Are you someone who needs to have the last word in an argument? Are you frustrated when others disagree with your opinions? If so, you’re not alone. Let’s face it: Many people don’t like to be wrong.
Growing up, we were led to believe that being right was associated with excellence, acceptance and attention. In school, we were praised for having the right answer when we raised our hand or receiving a high score on a test. If we were wrong, we felt embarrassed and if we scored lower than the other kids in class, we felt inadequate.
Unfortunately, this mentality stays with many of us into adulthood and negatively impacts our personal and professional lives.
Understanding the Know-It-All Mindset
The need to be right is rooted in the ego – with a desire to prove your worth to others, the ego thrives on validation. By letting your ego take the wheel, you tie your self-esteem to your performance and the way others perceive you. When you’re incorrect, you experience shame and feel like a failure. This is why you avoid being wrong at all costs.
The more attached we become to what we know as “right,” the more we connect it to our identity and sense of security. Having such a rigid way of thinking is dangerous because it creates a distorted perception of reality.
“The miracle of your mind isn’t that you can see the world as it is—but that you can see the world as it isn’t,” says Kathryn Schultz, author of Being Wrong.
In other words, when you’re attached to being right you see the world through a narrow lens. You don’t leave room for diverse perspectives and different possibilities.
Why Being Wrong is Actually a Good Thing
- Allows you to reach new heights
If we’re afraid to make mistakes, we stop asking questions and challenging ourselves. This hinders our ability to gain insight and grow. As Bill Gates once said, “Success makes a lousy teacher. It seduces smart people into thinking they can’t lose.”
Ask yourself, “Am I comfortable being complacent or do I want to step into my potential?”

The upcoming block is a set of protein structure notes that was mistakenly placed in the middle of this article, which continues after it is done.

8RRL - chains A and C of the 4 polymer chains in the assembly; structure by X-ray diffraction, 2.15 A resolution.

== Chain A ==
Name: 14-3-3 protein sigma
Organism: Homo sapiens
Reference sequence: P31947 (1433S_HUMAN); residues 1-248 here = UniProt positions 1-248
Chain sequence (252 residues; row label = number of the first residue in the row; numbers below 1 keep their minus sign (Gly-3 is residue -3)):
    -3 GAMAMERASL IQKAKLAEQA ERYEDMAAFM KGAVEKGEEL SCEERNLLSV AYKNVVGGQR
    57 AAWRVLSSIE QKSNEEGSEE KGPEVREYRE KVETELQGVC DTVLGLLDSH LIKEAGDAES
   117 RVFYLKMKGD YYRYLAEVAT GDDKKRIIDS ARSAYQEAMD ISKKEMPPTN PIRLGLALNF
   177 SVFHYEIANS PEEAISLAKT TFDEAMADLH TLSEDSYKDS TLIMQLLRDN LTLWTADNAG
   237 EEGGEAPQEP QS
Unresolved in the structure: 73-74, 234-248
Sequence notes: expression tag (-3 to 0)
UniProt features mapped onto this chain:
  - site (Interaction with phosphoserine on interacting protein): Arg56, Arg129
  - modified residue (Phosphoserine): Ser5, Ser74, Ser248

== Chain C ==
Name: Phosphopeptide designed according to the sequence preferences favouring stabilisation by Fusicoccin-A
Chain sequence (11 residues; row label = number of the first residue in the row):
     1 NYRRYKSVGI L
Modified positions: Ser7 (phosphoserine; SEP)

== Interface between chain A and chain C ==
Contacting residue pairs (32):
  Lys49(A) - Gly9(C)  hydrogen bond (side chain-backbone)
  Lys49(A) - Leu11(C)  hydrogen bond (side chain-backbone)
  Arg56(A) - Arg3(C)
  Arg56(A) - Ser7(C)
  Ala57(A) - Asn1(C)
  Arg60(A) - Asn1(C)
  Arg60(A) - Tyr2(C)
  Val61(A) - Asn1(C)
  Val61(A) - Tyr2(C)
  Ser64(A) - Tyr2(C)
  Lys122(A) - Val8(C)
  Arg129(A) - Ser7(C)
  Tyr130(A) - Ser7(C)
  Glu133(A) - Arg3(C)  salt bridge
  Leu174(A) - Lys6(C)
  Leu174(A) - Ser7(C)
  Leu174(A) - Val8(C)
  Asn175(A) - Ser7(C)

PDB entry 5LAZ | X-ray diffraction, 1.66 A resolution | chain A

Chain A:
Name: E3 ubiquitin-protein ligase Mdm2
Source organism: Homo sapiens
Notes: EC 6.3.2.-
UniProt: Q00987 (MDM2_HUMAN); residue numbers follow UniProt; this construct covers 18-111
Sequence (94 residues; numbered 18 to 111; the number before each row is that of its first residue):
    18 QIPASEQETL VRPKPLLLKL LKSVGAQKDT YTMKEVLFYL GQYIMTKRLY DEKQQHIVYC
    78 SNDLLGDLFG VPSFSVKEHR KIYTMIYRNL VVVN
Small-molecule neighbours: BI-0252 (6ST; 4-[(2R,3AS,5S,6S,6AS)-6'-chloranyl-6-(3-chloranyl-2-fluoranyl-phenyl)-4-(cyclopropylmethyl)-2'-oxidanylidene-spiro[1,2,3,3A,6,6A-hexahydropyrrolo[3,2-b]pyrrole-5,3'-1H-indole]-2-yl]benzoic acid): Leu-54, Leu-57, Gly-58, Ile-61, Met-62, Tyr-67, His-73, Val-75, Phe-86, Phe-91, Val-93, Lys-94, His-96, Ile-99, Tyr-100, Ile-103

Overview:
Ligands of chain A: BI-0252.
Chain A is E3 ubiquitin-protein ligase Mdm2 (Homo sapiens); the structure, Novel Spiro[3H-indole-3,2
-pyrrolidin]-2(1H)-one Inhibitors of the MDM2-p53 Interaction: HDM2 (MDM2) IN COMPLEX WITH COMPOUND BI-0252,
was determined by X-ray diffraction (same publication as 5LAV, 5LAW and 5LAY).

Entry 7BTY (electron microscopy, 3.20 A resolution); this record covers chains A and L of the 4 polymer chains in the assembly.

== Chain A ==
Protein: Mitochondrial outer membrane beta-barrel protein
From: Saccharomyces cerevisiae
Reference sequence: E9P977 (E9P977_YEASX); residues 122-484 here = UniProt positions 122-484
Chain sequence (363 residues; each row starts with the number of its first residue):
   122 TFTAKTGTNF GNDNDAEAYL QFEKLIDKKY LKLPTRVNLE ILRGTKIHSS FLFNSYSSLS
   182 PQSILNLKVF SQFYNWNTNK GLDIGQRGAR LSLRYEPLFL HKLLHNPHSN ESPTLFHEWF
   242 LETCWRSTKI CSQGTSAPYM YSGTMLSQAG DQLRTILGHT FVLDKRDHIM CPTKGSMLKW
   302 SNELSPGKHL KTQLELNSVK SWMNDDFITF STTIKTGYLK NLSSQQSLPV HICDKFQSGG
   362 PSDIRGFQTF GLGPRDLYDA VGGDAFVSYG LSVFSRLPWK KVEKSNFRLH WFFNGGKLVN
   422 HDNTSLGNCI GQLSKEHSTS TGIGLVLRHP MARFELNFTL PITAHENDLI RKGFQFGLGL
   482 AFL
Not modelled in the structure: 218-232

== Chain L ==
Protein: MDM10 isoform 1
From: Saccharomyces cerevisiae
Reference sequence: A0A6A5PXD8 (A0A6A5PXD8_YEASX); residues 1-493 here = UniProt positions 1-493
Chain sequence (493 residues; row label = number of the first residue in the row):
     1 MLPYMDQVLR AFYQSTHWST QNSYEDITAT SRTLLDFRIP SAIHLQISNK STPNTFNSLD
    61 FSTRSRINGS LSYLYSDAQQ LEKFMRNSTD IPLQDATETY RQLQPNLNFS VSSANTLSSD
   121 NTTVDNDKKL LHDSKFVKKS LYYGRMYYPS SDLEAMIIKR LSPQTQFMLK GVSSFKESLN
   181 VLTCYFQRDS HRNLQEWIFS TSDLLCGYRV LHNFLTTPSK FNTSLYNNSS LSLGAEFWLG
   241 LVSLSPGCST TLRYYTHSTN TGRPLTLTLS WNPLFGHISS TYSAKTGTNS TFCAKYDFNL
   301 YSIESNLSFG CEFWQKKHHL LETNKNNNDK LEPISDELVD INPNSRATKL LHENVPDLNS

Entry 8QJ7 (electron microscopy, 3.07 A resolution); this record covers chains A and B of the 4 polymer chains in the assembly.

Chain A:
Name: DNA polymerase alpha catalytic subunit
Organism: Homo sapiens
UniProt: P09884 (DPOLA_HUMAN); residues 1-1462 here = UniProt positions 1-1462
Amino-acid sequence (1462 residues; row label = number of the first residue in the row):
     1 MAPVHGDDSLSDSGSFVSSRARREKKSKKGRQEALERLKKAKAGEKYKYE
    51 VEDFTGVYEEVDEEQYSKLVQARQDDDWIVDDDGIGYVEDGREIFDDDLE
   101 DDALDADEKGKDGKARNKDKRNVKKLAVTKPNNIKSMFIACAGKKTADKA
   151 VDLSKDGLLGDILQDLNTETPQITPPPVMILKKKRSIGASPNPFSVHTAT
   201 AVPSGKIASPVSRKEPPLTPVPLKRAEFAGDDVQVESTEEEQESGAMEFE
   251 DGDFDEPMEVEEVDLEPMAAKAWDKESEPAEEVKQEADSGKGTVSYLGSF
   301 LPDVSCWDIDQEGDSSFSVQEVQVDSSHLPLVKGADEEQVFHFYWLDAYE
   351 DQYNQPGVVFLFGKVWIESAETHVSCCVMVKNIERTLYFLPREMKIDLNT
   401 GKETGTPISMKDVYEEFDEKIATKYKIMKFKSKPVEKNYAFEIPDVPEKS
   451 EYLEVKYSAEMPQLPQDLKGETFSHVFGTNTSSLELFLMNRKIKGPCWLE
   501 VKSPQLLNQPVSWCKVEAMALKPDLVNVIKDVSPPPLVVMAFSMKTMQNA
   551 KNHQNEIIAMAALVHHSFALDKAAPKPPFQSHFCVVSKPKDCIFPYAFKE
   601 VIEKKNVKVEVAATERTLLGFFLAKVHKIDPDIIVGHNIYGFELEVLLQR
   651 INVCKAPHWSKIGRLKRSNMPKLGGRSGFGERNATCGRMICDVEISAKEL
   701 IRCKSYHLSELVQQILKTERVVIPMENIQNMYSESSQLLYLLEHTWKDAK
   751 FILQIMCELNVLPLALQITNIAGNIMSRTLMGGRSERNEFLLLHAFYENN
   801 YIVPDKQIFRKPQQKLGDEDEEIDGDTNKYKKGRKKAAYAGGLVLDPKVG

- Makes you more resilient
Resilience is the trait that separates those who achieve their goals from those who don’t. The faster you can bounce back from disappointment, the better equipped you will be to handle life’s challenges.
- Raises your intelligence
As counterintuitive as it seems, mistakes make you smarter.
“For individuals with a growth mindset, who believe intelligence develops through effort, mistakes are seen as opportunities to learn and improve. For individuals with a fixed mindset, who believe intelligence is a stable characteristic, mistakes indicate lack of ability,” the Association for Psychological Science reports.
- Can lead to new and incredible discoveries
On a broader scale, some of the greatest inventions and scientific breakthroughs have been the result of so-called mistakes – penicillin, pacemakers, microwave ovens, ink-jet printers and the list goes on.
In many cases, innovation is the result of failure. To drive meaningful impact, leaders must promote a culture of experimentation and give their employees the freedom to explore new ideas.
Reframe Your Perspective on “Right” and “Wrong”
Essentially, “right” and “wrong” are fluid concepts. They change and evolve with the passing of time.
As humans, we’re skilled at manipulating information to validate our points of view. It’s how we’re wired. We choose to focus on what reinforces our beliefs. In many cases, instead of trying to learn, we’re trying to get our point across.
Think about all the times being “wrong” helped you succeed. Perception creates your reality. We’re all living in the same world, but observe and respond to it differently. That’s the beauty of being human. We’re constantly being challenged and forced to see things from a new vantage point.
It is only when we open our minds to new possibilities and become willing to take risks that we can unlock our true potential and contribute to the world in a meaningful way.